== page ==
Each year, in autumn, the Cluster fleet must pass several times through the Earth's shadow with respect to the Sun. During these eclipses, which last about three hours, sunlight is blocked by the Earth and the spacecraft solar panels cannot generate electricity.
Batteries then generate electrical power, which is used to run heaters - keeping the spacecraft warm - and to operate on-board computers and maintain spacecraft control.
However, the Cluster fleet, launched in mid-2000, has been in orbit for over six years and batteries, in particular, are beginning to age. This year, spacecraft No. 1, Rumba, had the most severe battery problems; three out of five have already been declared non-operational for nominal use and one has a high leakage current.As a result, mission engineers forecast that only about half of the battery power required by Rumba would be available during eclipse season.
The team created a computer model of the spacecraft's thermal behaviour to identify how, exactly, it could survive eclipses with reduced, or even with no, active heaters. There were also issues with the on-board computer, designed to restart itself automatically in the event that power is ever lost.
"The most difficult aspect was to find a safe method to switch off the onboard computer, deactivating its auto-recovery function and then to be able to wake it up again from its 'artificial coma' after the eclipse," said Juergen Volpp, Spacecraft Operations Manager at ESOC, in Darmstadt, Germany.
When the predicted eclipse passage ended at 22:13 UTC (00:13 CEST), engineers sent commands to wake the on-board computer. They had to wait one minute for the computer to restart itself, plus four seconds of telemetry processing and signal travel time. "We never thought that sixty-four seconds could seem so long," said Volpp.
But the meticulous preparations and months of planning paid off handsomely as Rumba emerged from the shadow, grabbed the wake-up signal and powered up its computer just as expected; controllers quickly verified that nothing onboard had cooled below acceptance temperatures, and all systems were back in operation a few hours later.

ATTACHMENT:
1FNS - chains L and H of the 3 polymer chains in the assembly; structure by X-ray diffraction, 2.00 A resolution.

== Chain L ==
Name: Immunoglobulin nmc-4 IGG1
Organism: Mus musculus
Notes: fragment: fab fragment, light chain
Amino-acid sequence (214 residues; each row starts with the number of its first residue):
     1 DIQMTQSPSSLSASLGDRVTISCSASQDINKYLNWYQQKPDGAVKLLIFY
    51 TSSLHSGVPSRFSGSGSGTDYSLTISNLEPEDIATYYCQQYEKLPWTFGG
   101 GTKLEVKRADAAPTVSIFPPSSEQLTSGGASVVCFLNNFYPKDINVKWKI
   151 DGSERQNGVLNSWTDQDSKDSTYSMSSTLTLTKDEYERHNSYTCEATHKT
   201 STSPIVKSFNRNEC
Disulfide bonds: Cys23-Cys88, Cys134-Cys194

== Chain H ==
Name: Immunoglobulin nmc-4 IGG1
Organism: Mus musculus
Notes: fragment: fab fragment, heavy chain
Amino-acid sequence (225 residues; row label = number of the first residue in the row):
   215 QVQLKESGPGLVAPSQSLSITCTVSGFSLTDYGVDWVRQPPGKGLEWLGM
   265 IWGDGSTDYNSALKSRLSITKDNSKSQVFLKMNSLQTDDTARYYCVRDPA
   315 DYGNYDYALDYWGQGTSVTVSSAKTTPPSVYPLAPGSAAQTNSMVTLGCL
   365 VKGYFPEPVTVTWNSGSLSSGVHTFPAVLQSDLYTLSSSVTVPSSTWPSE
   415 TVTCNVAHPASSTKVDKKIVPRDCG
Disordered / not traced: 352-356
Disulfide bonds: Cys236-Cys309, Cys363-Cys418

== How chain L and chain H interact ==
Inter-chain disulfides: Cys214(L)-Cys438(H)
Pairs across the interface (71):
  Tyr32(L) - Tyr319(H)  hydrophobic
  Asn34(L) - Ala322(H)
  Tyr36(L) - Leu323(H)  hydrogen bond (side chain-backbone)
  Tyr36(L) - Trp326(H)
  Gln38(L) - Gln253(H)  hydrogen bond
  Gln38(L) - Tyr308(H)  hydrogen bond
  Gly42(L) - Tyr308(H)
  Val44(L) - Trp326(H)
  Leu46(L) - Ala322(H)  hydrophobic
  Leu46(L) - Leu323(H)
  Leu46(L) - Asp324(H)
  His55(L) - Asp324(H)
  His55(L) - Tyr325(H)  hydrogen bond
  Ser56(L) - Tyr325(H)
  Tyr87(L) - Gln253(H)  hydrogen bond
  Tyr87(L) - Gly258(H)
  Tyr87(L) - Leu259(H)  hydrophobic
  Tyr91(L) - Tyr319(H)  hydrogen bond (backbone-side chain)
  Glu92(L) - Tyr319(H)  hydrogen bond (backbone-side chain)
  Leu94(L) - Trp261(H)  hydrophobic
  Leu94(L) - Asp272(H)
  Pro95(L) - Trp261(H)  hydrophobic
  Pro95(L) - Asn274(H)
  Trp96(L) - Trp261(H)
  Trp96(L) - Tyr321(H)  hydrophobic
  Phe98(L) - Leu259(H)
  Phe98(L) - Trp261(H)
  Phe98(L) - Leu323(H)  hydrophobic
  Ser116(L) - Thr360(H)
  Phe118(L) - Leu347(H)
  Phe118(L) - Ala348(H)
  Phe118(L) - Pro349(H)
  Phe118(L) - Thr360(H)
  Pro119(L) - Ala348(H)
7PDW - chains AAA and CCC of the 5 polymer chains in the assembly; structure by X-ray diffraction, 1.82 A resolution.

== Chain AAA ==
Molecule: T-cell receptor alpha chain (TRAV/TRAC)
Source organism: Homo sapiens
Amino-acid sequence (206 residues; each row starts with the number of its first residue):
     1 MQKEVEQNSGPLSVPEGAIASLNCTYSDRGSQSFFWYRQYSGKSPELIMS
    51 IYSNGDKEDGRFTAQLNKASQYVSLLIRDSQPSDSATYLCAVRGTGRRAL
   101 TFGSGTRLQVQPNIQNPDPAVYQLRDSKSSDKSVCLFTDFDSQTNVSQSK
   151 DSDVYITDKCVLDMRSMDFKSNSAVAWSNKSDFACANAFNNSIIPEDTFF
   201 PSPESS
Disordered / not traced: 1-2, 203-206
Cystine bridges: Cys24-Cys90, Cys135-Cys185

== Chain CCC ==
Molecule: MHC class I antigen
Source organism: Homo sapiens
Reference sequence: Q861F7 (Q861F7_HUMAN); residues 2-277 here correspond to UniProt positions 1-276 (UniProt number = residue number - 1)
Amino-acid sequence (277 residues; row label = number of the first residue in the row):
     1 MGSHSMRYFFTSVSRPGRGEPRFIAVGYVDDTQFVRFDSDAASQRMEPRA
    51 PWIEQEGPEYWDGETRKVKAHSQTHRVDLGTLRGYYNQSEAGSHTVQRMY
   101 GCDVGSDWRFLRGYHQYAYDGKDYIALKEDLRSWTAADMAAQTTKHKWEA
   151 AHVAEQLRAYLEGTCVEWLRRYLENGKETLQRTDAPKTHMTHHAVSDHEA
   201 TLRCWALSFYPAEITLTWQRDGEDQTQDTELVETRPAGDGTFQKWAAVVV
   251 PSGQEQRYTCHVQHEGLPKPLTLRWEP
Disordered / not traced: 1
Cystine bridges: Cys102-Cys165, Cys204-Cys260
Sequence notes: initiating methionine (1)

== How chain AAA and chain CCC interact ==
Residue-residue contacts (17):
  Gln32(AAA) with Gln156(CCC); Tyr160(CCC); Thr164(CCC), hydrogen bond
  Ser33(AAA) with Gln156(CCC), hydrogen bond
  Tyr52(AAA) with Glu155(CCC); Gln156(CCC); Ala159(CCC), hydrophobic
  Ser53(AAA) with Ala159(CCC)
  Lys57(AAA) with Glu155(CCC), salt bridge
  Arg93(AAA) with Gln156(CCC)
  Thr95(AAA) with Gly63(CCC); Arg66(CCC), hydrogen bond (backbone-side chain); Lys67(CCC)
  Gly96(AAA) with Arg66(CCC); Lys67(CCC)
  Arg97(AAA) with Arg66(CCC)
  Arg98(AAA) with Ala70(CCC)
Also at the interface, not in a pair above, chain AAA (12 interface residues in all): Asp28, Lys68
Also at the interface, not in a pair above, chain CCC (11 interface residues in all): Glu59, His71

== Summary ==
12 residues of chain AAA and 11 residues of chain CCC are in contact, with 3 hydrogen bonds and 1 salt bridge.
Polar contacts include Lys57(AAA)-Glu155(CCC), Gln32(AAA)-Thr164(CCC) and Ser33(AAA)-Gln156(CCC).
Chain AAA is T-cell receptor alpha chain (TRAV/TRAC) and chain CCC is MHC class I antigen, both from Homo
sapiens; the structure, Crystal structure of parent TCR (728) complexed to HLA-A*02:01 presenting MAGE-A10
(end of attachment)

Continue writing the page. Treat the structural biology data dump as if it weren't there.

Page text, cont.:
The strategy was again proven two days later during the next - and longest - eclipse, early on 18 September. The last eclipse was successfully negotiated on 20 September and the Cluster fleet is now back in nominal operation, continuing one of ESA's most successful astrophysics missions.
Juergen Volpp | EurekAlert!
First Juno science results supported by University of Leicester's Jupiter 'forecast'
26.05.2017 | University of Leicester
Measured for the first time: Direction of light waves changed by quantum effect
24.05.2017 | Vienna University of Technology
Staphylococcus aureus is a feared pathogen (MRSA, multi-resistant S. aureus) due to frequent resistances against many antibiotics, especially in hospital infections. Researchers at the Paul-Ehrlich-Institut have identified immunological processes that prevent a successful immune response directed against the pathogenic agent. The delivery of bacterial proteins with RNA adjuvant or messenger RNA (mRNA) into immune cells allows the re-direction of the immune response towards an active defense against S. aureus. This could be of significant importance for the development of an effective vaccine. PLOS Pathogens has published these research results online on 25 May 2017.
Staphylococcus aureus (S. aureus) is a bacterium that colonizes by far more than half of the skin and the mucosa of adults, usually without causing infections....
Physicists from the University of Würzburg are capable of generating identical looking single light particles at the push of a button. Two new studies now demonstrate the potential this method holds.
The quantum computer has fuelled the imagination of scientists for decades: It is based on fundamentally different phenomena than a conventional computer....
An international team of physicists has monitored the scattering behaviour of electrons in a non-conducting material in real-time. Their insights could be beneficial for radiotherapy.
We can refer to electrons in non-conducting materials as ‘sluggish’. Typically, they remain fixed in a location, deep inside an atomic composite. It is hence...
Two-dimensional magnetic structures are regarded as a promising material for new types of data storage, since the magnetic properties of individual molecular building blocks can be investigated and modified. For the first time, researchers have now produced a wafer-thin ferrimagnet, in which molecules with different magnetic centers arrange themselves on a gold surface to form a checkerboard pattern. Scientists at the Swiss Nanoscience Institute at the University of Basel and the Paul Scherrer Institute published their findings in the journal Nature Communications.
Ferrimagnets are composed of two centers which are magnetized at different strengths and point in opposing directions. Two-dimensional, quasi-flat ferrimagnets...
An Australian-Chinese research team has created the world's thinnest hologram, paving the way towards the integration of 3D holography into everyday...
24.05.2017 | Event News
23.05.2017 | Event News
22.05.2017 | Event News
26.05.2017 | Life Sciences
26.05.2017 | Life Sciences
26.05.2017 | Physics and Astronomy